There are some people with whom you cross paths who end up having a tremendous impact on your life. Professor Dwight Codr is one of those individuals. I met him almost four years ago, when I was a freshman in his Introduction to Literary Studies course. That class was the first English course of my college career, and to this day, it is one of the best classes that I have taken at UConn. The course, more commonly known among English students as “the Frankenstein course,” is renowned in the department for being an engaging, creative approach to literary interpretation. He is unsurprisingly a favorite professor to many students of English.

Professor Codr has guided me through one class seminar, two independent studies to prepare me for my thesis work, a summer research paper, an exhibition that I curated in the Dodd Center, and my University Scholar project. This fall, I applied to graduate school. Professor Codr guided me through writing my personal statement and gathering my application materials. The application process would have been difficult were it not for Professor Codr’s constant support and encouragement of my promise as a student. He is a tireless mentor who responds to student emails late at night far beyond what is required of his duties as an instructor. He encourages office hour visits and calls in order to work through research questions and other inquiries, and he does this all out of a passion for student learning and growth. Professor Codr is an exceptional researcher, an engaging and passionate instructor, and at the same time humble and caring. It is rare to find these qualities combined in a person, and even rarer in a mentor.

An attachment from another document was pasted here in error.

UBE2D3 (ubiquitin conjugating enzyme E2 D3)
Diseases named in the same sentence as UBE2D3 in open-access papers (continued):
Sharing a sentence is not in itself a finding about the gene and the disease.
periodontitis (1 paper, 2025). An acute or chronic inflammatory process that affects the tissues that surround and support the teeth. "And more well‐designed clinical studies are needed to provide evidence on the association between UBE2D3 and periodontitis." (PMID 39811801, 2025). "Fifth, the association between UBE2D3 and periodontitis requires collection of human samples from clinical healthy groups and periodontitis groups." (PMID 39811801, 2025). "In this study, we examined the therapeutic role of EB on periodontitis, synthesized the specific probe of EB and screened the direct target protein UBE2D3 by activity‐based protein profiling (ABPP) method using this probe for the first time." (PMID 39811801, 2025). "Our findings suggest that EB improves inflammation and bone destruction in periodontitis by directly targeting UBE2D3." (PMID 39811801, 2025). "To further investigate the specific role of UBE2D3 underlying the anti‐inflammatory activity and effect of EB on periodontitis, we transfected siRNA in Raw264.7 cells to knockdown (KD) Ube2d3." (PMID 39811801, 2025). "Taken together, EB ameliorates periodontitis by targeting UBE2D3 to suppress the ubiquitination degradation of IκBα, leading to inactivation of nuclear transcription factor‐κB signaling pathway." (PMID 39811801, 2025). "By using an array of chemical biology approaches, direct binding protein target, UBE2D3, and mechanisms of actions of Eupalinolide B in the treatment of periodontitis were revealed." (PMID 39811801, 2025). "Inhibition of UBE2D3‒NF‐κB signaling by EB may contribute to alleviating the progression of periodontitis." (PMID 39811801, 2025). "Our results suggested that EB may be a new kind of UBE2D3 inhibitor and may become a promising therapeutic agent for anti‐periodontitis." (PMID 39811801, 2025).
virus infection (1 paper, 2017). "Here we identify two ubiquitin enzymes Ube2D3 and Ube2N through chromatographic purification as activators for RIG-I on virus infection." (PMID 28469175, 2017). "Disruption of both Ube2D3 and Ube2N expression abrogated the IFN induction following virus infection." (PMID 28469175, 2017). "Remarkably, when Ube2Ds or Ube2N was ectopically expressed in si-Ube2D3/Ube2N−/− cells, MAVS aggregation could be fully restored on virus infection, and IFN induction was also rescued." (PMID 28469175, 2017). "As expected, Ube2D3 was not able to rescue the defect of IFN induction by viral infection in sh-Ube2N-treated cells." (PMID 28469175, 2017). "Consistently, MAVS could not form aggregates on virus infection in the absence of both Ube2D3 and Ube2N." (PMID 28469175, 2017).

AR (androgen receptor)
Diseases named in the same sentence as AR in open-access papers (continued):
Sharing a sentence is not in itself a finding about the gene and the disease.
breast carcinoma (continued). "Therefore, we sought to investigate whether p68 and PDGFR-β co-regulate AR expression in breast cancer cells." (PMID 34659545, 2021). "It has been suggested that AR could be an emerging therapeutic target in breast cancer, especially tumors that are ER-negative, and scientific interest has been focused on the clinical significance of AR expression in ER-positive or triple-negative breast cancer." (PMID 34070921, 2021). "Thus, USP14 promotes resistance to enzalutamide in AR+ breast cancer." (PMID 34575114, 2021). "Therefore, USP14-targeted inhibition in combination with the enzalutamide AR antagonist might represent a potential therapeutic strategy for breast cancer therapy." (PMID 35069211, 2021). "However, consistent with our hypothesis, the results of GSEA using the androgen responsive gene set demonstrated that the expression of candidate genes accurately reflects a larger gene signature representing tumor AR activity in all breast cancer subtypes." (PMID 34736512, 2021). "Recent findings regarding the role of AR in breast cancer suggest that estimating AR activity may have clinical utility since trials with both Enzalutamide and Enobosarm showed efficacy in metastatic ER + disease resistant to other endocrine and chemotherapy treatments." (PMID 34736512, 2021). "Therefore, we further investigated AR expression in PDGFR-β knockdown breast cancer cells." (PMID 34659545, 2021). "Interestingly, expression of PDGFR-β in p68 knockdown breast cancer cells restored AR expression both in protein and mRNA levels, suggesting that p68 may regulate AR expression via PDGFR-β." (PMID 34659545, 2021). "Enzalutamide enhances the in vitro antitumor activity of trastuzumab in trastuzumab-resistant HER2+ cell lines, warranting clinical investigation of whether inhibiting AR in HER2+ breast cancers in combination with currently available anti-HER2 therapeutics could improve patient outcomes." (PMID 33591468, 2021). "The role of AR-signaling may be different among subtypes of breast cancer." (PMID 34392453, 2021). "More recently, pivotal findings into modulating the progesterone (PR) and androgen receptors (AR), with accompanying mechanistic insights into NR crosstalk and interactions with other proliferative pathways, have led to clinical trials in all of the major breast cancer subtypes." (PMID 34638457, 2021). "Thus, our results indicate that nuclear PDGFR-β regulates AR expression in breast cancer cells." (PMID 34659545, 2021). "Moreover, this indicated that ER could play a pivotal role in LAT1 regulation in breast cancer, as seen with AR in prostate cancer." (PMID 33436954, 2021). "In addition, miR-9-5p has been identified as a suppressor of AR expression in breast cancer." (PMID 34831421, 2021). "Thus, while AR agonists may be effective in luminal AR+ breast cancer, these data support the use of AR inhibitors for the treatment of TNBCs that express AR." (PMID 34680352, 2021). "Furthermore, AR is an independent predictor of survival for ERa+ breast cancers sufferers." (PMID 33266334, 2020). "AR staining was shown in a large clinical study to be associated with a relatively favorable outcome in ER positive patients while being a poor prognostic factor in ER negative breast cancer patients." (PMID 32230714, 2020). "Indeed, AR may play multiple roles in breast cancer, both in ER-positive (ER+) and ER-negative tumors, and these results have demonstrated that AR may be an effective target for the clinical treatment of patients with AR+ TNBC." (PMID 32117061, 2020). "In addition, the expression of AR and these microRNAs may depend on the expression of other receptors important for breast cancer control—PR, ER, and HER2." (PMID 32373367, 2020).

I am happy to say that I will be pursuing a graduate degree in the fall. It is my goal to become a university professor, where I hope to pay forward the support that I have received at this university and aim for the exceptional mentorship standard that Professor Codr has set.